Enter between now and January 31, 2013.

Looking for other sources of free cruises? Travel agencies often have free cruise contests as we see in this video:


[Photo Credit- Flickr User Peter Nijenhuis]

5 Ways To Save On A Cruise Vacation, But Should You?

save on a cruise vacation

People who talk about how to save on a cruise vacation, often compare them to “floating hotels,” a way of thinking that can easily make cruise ships come out ahead financially. Just the all-inclusive nature of a cruise makes sailing popular. We get it. The issue is not which is a better value but how to save on cruises themselves. We understand it’s a good deal, but how do we maximize that value on a cruise vacation?

Buy far in advance- Cruise lines appreciate passengers who book far in advance and say so with lower prices. Passengers gain not only from that attractive pricing but also from a far better selection of cabins when booked a year or more in advance. Some fares are only offered by cruise lines right after releasing a new schedule of sailings or within a certain amount of time before sailing too.

Buy at the last minute- Travelers who are able to just drop everything and go to sea by booking 30 days or less in advance of sailing can find some great bargains too. These passengers need to be flexible not only about when they can sail but about their cabin location as well. By the same coin that makes buying in advance a good idea because of a superior selection of cabins, those who buy at the last minute need to be comfortable in less attractively located real estate.Be loyal- Cruise line packages and benefits for those who have sailed with them previously are considerable and can add up to real savings. Past guests are often the first to be offered special fares or discounts that will be available to the general public later. On board, past guest benefits are considerable, ranging from a welcome-back gift to special parties, wine tastings and other events exclusive to frequent cruisers.

Consider restricted fares but only if you’re sure- Most cruise vacations can be bought far in advance then canceled any time before final payment without penalty. Restricted fares lock in pricing, often at a rate lower than all others but require a non-refundable deposit and no other changes can be made without a hefty fee. This is not the fare for those who might change their minds later but can be the very best value for those with solid plans that are not apt to vary throughout the life of the booking. Traveling with the elderly, those with medical concerns, on a strict budget or even teens who might not think cruising is cool by the time the sailing rolls around, this is a great way to waste travel funds.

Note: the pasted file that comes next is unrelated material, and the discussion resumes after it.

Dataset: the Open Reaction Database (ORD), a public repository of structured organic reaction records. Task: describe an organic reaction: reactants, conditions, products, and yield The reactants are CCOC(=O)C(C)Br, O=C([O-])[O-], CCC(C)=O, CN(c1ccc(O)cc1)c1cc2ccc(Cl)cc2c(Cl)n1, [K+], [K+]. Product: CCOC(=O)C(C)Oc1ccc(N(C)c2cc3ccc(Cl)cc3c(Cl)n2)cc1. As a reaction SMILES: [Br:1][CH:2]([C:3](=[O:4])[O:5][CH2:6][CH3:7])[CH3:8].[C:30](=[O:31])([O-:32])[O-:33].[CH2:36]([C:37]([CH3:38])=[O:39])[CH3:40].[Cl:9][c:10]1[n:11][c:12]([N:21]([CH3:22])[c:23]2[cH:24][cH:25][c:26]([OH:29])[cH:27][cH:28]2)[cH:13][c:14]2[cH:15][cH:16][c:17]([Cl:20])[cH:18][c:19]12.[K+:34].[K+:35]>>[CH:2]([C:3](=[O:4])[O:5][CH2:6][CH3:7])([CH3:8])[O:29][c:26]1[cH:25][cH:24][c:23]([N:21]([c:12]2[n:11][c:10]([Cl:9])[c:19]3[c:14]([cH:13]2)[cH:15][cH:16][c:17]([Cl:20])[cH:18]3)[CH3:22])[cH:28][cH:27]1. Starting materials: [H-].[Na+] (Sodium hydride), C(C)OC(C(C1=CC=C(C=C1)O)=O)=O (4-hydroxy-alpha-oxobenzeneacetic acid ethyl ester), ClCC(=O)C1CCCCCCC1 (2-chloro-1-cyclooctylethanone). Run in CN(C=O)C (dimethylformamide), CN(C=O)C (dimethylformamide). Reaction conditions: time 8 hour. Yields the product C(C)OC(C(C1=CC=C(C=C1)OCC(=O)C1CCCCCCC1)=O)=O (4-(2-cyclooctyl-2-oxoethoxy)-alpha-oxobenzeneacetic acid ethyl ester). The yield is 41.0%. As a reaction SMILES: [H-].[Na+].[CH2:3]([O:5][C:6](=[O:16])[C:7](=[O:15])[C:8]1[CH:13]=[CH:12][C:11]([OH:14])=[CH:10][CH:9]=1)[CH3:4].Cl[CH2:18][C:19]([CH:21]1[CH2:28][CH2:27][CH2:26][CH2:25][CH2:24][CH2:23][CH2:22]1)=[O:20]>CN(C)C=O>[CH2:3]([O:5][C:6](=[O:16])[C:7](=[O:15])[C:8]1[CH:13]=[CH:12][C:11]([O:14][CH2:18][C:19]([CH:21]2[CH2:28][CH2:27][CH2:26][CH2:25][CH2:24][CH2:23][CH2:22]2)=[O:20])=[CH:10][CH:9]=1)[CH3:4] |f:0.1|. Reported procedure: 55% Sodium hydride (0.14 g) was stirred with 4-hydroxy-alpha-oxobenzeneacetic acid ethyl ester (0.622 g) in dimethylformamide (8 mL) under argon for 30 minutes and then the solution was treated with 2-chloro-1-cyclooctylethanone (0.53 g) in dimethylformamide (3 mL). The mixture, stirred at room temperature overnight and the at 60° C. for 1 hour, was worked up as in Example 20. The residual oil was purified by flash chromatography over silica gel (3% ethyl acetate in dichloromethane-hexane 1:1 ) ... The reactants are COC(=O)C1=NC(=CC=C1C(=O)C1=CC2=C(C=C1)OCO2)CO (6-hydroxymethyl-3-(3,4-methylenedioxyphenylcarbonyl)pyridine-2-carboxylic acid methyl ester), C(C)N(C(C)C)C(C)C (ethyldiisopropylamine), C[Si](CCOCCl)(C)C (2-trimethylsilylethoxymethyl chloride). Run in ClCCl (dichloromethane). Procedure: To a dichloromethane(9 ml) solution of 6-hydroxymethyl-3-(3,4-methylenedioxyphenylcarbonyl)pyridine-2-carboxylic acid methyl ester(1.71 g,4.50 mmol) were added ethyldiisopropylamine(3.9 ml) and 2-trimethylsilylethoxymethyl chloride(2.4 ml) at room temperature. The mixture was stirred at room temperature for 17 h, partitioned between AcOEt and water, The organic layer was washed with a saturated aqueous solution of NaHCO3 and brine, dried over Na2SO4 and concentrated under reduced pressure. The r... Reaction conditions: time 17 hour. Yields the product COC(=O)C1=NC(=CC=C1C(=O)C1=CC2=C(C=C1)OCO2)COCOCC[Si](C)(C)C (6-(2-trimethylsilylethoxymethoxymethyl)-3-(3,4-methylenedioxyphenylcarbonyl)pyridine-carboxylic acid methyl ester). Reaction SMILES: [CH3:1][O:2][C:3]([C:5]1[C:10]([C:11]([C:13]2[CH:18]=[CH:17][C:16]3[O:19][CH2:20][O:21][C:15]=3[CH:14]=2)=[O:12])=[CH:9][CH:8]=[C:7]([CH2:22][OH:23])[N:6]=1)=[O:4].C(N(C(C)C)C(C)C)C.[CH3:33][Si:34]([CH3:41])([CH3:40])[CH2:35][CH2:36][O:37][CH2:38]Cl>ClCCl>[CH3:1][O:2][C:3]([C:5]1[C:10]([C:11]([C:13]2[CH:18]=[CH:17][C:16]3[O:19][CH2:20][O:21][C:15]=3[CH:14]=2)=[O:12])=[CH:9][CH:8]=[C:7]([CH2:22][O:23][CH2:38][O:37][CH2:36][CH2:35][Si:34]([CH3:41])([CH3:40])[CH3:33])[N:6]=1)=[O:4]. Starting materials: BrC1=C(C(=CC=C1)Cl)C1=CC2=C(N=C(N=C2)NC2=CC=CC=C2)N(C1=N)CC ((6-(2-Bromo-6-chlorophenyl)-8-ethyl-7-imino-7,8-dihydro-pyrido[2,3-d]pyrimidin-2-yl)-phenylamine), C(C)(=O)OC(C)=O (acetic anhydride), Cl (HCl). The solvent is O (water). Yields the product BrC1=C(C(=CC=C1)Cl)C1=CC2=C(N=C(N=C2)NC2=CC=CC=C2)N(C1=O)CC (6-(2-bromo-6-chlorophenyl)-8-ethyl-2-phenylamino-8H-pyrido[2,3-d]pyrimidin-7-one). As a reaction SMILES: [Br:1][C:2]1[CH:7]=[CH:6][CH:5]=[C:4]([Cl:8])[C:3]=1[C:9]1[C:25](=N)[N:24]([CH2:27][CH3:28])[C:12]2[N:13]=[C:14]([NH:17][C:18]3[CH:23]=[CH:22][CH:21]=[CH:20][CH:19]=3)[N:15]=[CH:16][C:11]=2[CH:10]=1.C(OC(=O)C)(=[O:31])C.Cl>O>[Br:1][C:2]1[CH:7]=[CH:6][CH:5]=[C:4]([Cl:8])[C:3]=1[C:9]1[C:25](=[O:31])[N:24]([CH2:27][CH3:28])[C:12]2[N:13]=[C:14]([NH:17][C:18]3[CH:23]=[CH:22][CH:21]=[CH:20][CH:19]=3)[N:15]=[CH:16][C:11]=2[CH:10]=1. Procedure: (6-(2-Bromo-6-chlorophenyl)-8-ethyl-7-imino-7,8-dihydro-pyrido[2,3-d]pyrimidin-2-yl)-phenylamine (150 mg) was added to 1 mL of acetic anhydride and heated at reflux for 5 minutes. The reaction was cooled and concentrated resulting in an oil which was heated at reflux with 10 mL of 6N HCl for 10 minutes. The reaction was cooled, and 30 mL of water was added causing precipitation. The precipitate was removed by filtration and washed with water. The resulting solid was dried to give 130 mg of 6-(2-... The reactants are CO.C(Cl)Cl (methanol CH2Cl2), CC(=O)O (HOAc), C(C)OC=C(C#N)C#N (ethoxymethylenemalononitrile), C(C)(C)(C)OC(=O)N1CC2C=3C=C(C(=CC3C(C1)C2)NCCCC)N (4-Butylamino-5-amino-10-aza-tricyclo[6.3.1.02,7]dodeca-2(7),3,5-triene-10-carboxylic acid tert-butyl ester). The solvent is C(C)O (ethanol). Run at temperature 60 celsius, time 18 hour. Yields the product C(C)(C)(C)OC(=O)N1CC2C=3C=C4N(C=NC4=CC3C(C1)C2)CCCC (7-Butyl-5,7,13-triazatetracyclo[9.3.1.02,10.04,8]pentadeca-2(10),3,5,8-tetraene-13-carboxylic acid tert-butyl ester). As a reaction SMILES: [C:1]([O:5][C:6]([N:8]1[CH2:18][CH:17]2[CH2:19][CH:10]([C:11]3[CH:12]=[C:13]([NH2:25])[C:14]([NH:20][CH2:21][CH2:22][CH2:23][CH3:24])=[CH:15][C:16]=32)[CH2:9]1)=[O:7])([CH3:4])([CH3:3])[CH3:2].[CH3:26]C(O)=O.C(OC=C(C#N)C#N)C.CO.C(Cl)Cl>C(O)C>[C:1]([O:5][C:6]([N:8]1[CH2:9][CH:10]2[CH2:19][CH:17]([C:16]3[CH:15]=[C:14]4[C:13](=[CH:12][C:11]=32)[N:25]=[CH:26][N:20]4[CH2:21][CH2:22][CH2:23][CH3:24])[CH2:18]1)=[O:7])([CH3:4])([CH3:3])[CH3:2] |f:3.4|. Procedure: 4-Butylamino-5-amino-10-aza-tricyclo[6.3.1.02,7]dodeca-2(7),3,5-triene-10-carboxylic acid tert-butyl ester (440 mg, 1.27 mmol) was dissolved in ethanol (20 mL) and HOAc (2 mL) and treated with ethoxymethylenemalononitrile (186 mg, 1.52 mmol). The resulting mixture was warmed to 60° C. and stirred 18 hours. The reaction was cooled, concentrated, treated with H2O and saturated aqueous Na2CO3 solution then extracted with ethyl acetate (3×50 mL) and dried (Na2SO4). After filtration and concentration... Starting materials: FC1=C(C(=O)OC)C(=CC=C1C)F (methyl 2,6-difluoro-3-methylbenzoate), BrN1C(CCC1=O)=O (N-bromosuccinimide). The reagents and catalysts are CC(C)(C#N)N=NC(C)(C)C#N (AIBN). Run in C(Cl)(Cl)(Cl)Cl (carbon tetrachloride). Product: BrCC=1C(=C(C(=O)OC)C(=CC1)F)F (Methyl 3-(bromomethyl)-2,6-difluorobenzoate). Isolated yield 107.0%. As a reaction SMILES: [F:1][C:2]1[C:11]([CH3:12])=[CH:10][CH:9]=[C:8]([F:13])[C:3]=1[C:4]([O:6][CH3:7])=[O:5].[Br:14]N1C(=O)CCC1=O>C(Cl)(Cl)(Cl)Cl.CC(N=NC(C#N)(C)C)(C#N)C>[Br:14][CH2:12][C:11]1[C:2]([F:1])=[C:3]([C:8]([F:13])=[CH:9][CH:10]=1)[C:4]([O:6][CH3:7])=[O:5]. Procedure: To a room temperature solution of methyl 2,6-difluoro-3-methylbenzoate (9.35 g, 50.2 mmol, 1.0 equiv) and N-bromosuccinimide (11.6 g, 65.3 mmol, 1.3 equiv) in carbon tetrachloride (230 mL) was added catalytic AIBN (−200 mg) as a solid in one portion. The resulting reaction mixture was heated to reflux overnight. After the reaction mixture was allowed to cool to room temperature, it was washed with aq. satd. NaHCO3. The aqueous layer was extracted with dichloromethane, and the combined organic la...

Cram as many people as possible into your cabin. It works. Some cruise lines have standard-sized cabins that will accommodate up to five people. Cruise lines base their world on double occupancy (two to a cabin). Solo travelers often pay twice as much but cabins with three, four or five pay far less as cruise lines commonly discount the third or more passengers in a cabin.

That’s good to know if on a really tight budget but begs the question: “Just because we can fit five in a cabin, should we?” In many cases the answer is a resounding “No!” I remember one time as a travel agent when a client called me from their fabulous cruise ship upon boarding then checking out their cabin. This lady was hoppin’ mad at me for allowing them to book four adults in a small, inside cabin, even though I’d warned her about the drawbacks.

Four people in one cabin means four people needing to use the shower and/or restroom at the same time to get ready for dinner. It’s trying to find a place for four people’s luggage, bodies and personal time. Add in that these were four very large people who barely fit in the third and fourth upper bunk bed-like berths and all of the sudden saving that money up front was not nearly as important.

That’s a very common flaw of cruise traveler buying habits too. Up front, there is a lot of concentration on price, much like they might spend on an airline ticket going from point A to point B. The travelers for whom this is a problem just want the rock bottom low price no matter what it means. After they get that price, some of those same people bounce back almost immediately, now concerned about their cabin location, type or even the ship and sailing date.

Those are the lucky ones. They still have time for a reality check to think about what it will be like in that obstructed view balcony cabin that saved them a few bucks. That’s time to consider if the loss of a perfect view for their cruise of a lifetime is worth it. To many, once they think about it, they realize that they would indeed not care for that and change.

Others wait and find out the hard way that their click-to-buy wonder deal was not all that much of a good value. It’s all about taking a realistic view at the price of a cruise, our personal travel budget and how those two can play nice with each other. Getting it right can make for a rich travel experience. Getting it wrong is just a waste of time and travel funds.


[Photo Credit: Chris Owen]